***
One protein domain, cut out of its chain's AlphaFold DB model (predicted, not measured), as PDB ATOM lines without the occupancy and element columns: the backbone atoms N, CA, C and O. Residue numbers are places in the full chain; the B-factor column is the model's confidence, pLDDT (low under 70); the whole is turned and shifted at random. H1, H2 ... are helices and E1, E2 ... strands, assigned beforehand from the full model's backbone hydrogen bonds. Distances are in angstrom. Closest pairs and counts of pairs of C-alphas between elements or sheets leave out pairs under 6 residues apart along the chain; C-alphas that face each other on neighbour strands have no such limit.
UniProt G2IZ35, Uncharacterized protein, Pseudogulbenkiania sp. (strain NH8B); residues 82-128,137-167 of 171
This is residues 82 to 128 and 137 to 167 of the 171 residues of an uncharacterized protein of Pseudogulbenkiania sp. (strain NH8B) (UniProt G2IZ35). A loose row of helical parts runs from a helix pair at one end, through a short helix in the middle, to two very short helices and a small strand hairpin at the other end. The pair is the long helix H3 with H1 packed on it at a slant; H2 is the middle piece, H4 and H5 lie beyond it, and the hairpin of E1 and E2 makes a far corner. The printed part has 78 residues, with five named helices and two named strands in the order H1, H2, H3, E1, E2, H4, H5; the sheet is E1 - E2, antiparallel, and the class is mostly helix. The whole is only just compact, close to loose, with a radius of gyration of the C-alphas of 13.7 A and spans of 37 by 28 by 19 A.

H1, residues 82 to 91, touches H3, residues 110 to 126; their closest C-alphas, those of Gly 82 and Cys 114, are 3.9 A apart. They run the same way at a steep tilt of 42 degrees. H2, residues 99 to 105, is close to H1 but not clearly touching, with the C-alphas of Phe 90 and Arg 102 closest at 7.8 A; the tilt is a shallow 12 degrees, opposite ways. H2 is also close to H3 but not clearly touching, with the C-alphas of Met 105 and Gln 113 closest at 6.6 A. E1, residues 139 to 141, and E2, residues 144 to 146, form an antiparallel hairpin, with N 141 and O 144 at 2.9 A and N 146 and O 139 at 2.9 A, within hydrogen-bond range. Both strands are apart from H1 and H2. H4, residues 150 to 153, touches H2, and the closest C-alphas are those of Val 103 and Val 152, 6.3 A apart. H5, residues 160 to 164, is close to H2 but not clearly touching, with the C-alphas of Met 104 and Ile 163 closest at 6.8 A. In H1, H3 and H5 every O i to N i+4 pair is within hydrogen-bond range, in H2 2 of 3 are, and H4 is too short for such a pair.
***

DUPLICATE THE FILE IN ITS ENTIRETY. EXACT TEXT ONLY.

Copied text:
One protein domain, cut out of its chain's AlphaFold DB model (predicted, not measured), as PDB ATOM lines without the occupancy and element columns: the backbone atoms N, CA, C and O. Residue numbers are places in the full chain; the B-factor column is the model's confidence, pLDDT (low under 70); the whole is turned and shifted at random. H1, H2 ... are helices and E1, E2 ... strands, assigned beforehand from the full model's backbone hydrogen bonds. Distances are in angstrom. Closest pairs and counts of pairs of C-alphas between elements or sheets leave out pairs under 6 residues apart along the chain; C-alphas that face each other on neighbour strands have no such limit.
UniProt G2IZ35, Uncharacterized protein, Pseudogulbenkiania sp. (strain NH8B); residues 82-128,137-167 of 171
This is residues 82 to 128 and 137 to 167 of the 171 residues of an uncharacterized protein of Pseudogulbenkiania sp. (strain NH8B) (UniProt G2IZ35). A loose row of helical parts runs from a helix pair at one end, through a short helix in the middle, to two very short helices and a small strand hairpin at the other end. The pair is the long helix H3 with H1 packed on it at a slant; H2 is the middle piece, H4 and H5 lie beyond it, and the hairpin of E1 and E2 makes a far corner. The printed part has 78 residues, with five named helices and two named strands in the order H1, H2, H3, E1, E2, H4, H5; the sheet is E1 - E2, antiparallel, and the class is mostly helix. The whole is only just compact, close to loose, with a radius of gyration of the C-alphas of 13.7 A and spans of 37 by 28 by 19 A.

H1, residues 82 to 91, touches H3, residues 110 to 126; their closest C-alphas, those of Gly 82 and Cys 114, are 3.9 A apart. They run the same way at a steep tilt of 42 degrees. H2, residues 99 to 105, is close to H1 but not clearly touching, with the C-alphas of Phe 90 and Arg 102 closest at 7.8 A; the tilt is a shallow 12 degrees, opposite ways. H2 is also close to H3 but not clearly touching, with the C-alphas of Met 105 and Gln 113 closest at 6.6 A. E1, residues 139 to 141, and E2, residues 144 to 146, form an antiparallel hairpin, with N 141 and O 144 at 2.9 A and N 146 and O 139 at 2.9 A, within hydrogen-bond range. Both strands are apart from H1 and H2. H4, residues 150 to 153, touches H2, and the closest C-alphas are those of Val 103 and Val 152, 6.3 A apart. H5, residues 160 to 164, is close to H2 but not clearly touching, with the C-alphas of Met 104 and Ile 163 closest at 6.8 A. In H1, H3 and H5 every O i to N i+4 pair is within hydrogen-bond range, in H2 2 of 3 are, and H4 is too short for such a pair.